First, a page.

Content-type: text/html Man page of ld

ld

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NAME

ld, uld - link editor and ucode link editor (outdated)  

SYNOPSIS

ld [option...] file...

uld [option...] file...


 

OPTIONS

When searching for libraries, ld looks for them, by default, in the following directories in the order shown: /usr/shlib /usr/ccs/lib /usr/lib/cmplrs/cc /usr/lib /usr/local/lib /var/shlib

You can use the following position-dependent qualifiers to alter the ld command's library directory search order for all libraries subsequently referenced on the command line. Note that any of these options is effective only if it precedes the -l option on the command line for the libraries it is meant to affect. Change the library directory search order for shared object and archive libraries (libx.{so|a}) and ucode object libraries (libx.b) so that ld looks for them in dir before looking in the default library directories. Change the library directory search order for shared object and archive libraries (libx.{so|a}) and ucode object libraries (libx.b) so that ld never looks for them in the default library directories. Use this option when the default library directories should not be searched and only the directories specified by -Ldir are to be searched. Eliminate the search of the default library directories and instead cause ld to search the single directory dir. Instead of using this option, which is intended exclusively for the compiler driver, you should use the -L and -Ldir options in combination to obtain a similar effect.

When linking a shared object, ld searches all library directories for the shared object library (libx.so). If it cannot find the shared object library, it again searches all library directories for the archive library (libx.a).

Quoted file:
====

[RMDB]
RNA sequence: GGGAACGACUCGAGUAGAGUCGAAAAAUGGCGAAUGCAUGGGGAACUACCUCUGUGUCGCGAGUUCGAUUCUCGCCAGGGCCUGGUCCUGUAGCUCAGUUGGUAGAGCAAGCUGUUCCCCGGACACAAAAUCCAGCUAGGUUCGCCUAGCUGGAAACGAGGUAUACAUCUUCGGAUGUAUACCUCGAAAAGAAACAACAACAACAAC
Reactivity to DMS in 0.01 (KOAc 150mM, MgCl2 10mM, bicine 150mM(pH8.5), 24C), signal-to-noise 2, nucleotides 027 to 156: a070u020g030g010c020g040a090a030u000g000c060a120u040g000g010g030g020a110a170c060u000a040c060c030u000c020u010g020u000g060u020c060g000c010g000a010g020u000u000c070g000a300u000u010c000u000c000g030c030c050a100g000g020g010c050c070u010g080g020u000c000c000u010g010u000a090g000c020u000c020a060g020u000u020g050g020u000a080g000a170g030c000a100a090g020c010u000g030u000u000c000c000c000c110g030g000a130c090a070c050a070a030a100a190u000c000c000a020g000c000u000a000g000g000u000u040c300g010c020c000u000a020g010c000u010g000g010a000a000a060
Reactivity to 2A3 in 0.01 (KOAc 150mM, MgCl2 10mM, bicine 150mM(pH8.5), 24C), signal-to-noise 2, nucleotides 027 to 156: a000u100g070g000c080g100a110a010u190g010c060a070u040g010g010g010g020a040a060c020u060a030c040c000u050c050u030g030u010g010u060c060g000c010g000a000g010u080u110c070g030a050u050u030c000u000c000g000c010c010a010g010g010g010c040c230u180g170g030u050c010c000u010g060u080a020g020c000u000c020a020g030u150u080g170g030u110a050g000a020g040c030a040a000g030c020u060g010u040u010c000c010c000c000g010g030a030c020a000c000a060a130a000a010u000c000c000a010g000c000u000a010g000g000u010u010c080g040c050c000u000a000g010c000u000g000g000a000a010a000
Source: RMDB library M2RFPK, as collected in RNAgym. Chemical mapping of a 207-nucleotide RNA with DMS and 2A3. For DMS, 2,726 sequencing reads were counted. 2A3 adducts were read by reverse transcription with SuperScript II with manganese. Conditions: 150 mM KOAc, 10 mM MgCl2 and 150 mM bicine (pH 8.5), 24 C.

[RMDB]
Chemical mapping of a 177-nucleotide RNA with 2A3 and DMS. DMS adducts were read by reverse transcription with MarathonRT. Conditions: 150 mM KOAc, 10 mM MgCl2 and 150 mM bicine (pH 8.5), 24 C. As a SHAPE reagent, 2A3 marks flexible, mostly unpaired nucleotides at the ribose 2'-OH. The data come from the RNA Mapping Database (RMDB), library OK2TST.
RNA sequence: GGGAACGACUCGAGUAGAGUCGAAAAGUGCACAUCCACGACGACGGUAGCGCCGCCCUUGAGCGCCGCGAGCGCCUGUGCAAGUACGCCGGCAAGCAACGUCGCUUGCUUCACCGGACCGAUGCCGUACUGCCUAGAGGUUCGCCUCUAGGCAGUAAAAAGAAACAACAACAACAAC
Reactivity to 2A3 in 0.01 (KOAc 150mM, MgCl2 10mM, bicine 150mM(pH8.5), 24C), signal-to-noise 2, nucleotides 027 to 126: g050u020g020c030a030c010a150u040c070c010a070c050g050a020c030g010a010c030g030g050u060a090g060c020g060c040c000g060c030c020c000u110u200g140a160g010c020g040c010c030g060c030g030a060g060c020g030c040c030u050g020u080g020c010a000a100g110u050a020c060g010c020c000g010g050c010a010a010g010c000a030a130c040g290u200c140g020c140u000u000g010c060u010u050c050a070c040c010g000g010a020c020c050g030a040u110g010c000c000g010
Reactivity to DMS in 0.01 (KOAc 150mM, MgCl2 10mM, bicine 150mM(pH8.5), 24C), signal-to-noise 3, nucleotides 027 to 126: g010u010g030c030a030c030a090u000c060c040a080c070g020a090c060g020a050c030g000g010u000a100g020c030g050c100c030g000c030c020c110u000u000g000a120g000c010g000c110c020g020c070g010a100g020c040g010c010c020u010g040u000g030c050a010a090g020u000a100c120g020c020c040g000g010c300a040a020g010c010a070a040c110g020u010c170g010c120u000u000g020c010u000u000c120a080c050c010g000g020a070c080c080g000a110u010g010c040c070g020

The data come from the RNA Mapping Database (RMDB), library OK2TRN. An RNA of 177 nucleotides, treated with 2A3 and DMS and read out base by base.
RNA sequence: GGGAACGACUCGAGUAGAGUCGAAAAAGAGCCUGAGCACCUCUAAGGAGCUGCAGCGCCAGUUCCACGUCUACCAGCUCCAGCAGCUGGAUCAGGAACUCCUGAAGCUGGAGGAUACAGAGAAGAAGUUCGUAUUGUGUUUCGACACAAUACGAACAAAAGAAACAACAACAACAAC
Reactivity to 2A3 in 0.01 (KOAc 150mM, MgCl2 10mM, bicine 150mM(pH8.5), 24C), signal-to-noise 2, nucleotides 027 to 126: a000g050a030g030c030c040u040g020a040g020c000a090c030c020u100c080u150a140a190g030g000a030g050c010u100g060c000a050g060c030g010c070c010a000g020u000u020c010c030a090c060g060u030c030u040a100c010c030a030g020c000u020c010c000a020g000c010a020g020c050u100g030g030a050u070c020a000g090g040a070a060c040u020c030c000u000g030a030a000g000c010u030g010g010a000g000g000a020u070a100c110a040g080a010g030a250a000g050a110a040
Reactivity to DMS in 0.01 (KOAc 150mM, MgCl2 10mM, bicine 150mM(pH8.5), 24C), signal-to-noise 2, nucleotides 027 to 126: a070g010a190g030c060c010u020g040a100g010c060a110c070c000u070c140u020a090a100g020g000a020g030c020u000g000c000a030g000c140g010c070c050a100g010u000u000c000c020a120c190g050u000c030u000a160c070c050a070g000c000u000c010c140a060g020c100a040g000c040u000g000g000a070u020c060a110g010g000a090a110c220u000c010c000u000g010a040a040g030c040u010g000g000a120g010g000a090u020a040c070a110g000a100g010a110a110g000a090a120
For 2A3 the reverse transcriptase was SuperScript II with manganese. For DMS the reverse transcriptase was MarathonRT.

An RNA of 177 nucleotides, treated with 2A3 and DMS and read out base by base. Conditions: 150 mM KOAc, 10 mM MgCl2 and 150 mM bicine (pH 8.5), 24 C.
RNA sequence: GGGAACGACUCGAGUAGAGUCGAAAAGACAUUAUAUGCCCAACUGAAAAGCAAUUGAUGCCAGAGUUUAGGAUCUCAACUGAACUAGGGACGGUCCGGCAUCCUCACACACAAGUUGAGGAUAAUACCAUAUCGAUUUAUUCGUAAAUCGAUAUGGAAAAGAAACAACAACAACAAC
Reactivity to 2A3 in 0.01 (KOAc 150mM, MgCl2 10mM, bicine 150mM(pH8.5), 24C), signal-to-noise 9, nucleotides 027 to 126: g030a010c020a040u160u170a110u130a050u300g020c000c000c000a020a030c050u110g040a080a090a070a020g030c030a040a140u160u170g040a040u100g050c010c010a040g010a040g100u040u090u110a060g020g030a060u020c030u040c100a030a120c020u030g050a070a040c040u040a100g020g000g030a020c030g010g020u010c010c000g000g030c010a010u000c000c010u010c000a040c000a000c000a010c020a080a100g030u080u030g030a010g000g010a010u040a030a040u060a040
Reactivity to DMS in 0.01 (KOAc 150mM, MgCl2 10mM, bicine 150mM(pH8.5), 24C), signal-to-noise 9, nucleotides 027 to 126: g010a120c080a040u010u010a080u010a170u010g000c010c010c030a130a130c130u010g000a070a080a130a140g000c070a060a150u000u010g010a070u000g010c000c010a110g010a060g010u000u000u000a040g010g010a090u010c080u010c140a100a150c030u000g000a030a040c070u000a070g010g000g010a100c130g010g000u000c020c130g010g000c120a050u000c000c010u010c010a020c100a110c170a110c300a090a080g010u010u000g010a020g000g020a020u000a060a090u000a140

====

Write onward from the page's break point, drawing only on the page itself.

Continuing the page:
You use the following switches to alter the manner in which ld searches library directories for shared object and archive libraries and the manner in which ld establishes the order of initialization routines in the image: Cause ld to search each library directory, first for the shared object library (libx.so) and then for the archive library (libx.a). Request that the execution order of init routines match the link order of the objects and archive libraries from which the routines are loaded. This ordering might not match the execution order used when archive libraries are replaced with shared libraries. Reverse the execution order of init routines. This option does not affect init routines identified by the -init option; nor does it affect fini routines. This option also does not change the relative order of groups of init routines linked in from archive libraries, but it does affect the relative order of init routines within those groups.

The library search can be restricted to shared libraries by the -no_archive option or to archive libraries by the -no_so option. The -so_archive option removes either of these search restrictions.

When linking a ucode object library, ld searches the library directories for libx.b.

Use the following position-dependent qualifiers to determine which libraries ld searches for in the library directories when resolving symbol names. The order of these options is significant because ld searches for a shared object or archive library (or ucode object library) when it encounters its name on the command line. Search a library, libx.{so|a}, where x is a string. This option is identical to the -lx option in usage and behavior except for the following difference: if the library specified by -qlx is not found, the linker does not produce error or warning messages. However, the linker reports unresolved symbol errors and other link-time errors normally. Search a ucode object library, libx.b, where x is a string. In all other respects, this option is the same as the -lx option.

The ld command also accepts the following options: Direct the linker to read the contents of file filename as if the contents had been supplied on the command line.